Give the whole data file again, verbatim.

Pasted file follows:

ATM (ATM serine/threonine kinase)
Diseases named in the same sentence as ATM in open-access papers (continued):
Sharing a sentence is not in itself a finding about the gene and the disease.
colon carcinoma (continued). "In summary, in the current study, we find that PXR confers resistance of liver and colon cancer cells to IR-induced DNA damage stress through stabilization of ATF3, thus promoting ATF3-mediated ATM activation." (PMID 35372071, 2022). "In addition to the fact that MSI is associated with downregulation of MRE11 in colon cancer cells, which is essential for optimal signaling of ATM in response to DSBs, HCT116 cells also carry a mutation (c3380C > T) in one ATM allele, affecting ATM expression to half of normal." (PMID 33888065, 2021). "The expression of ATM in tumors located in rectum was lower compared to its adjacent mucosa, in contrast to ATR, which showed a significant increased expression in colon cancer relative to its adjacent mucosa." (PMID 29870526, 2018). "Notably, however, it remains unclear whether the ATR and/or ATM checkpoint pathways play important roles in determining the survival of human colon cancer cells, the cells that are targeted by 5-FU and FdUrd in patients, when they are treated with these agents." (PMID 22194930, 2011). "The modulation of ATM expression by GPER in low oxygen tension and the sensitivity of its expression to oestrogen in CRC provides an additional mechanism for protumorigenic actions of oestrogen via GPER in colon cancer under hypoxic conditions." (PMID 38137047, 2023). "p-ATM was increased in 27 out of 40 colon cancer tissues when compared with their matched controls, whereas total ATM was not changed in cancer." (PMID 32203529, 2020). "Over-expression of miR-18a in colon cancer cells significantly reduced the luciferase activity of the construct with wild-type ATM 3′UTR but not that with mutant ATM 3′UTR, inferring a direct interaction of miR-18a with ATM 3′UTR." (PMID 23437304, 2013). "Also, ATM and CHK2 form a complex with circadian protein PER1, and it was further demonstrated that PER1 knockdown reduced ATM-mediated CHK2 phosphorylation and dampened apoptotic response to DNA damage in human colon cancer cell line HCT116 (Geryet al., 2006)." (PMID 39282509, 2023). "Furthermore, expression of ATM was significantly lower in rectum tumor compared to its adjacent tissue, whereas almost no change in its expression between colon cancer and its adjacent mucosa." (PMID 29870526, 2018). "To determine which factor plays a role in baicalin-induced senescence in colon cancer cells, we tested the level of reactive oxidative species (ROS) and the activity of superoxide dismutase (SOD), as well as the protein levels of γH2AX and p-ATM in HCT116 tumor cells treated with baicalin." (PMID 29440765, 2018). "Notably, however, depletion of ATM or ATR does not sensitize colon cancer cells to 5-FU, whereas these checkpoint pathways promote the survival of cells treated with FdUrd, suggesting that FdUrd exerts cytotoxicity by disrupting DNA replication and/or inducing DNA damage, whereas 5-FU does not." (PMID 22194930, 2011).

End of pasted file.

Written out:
ATM (ATM serine/threonine kinase)
Diseases named in the same sentence as ATM in open-access papers (continued):
Sharing a sentence is not in itself a finding about the gene and the disease.
colon carcinoma (continued). "In summary, in the current study, we find that PXR confers resistance of liver and colon cancer cells to IR-induced DNA damage stress through stabilization of ATF3, thus promoting ATF3-mediated ATM activation." (PMID 35372071, 2022). "In addition to the fact that MSI is associated with downregulation of MRE11 in colon cancer cells, which is essential for optimal signaling of ATM in response to DSBs, HCT116 cells also carry a mutation (c3380C > T) in one ATM allele, affecting ATM expression to half of normal." (PMID 33888065, 2021). "The expression of ATM in tumors located in rectum was lower compared to its adjacent mucosa, in contrast to ATR, which showed a significant increased expression in colon cancer relative to its adjacent mucosa." (PMID 29870526, 2018). "Notably, however, it remains unclear whether the ATR and/or ATM checkpoint pathways play important roles in determining the survival of human colon cancer cells, the cells that are targeted by 5-FU and FdUrd in patients, when they are treated with these agents." (PMID 22194930, 2011). "The modulation of ATM expression by GPER in low oxygen tension and the sensitivity of its expression to oestrogen in CRC provides an additional mechanism for protumorigenic actions of oestrogen via GPER in colon cancer under hypoxic conditions." (PMID 38137047, 2023). "p-ATM was increased in 27 out of 40 colon cancer tissues when compared with their matched controls, whereas total ATM was not changed in cancer." (PMID 32203529, 2020). "Over-expression of miR-18a in colon cancer cells significantly reduced the luciferase activity of the construct with wild-type ATM 3′UTR but not that with mutant ATM 3′UTR, inferring a direct interaction of miR-18a with ATM 3′UTR." (PMID 23437304, 2013). "Also, ATM and CHK2 form a complex with circadian protein PER1, and it was further demonstrated that PER1 knockdown reduced ATM-mediated CHK2 phosphorylation and dampened apoptotic response to DNA damage in human colon cancer cell line HCT116 (Geryet al., 2006)." (PMID 39282509, 2023). "Furthermore, expression of ATM was significantly lower in rectum tumor compared to its adjacent tissue, whereas almost no change in its expression between colon cancer and its adjacent mucosa." (PMID 29870526, 2018). "To determine which factor plays a role in baicalin-induced senescence in colon cancer cells, we tested the level of reactive oxidative species (ROS) and the activity of superoxide dismutase (SOD), as well as the protein levels of γH2AX and p-ATM in HCT116 tumor cells treated with baicalin." (PMID 29440765, 2018). "Notably, however, depletion of ATM or ATR does not sensitize colon cancer cells to 5-FU, whereas these checkpoint pathways promote the survival of cells treated with FdUrd, suggesting that FdUrd exerts cytotoxicity by disrupting DNA replication and/or inducing DNA damage, whereas 5-FU does not." (PMID 22194930, 2011).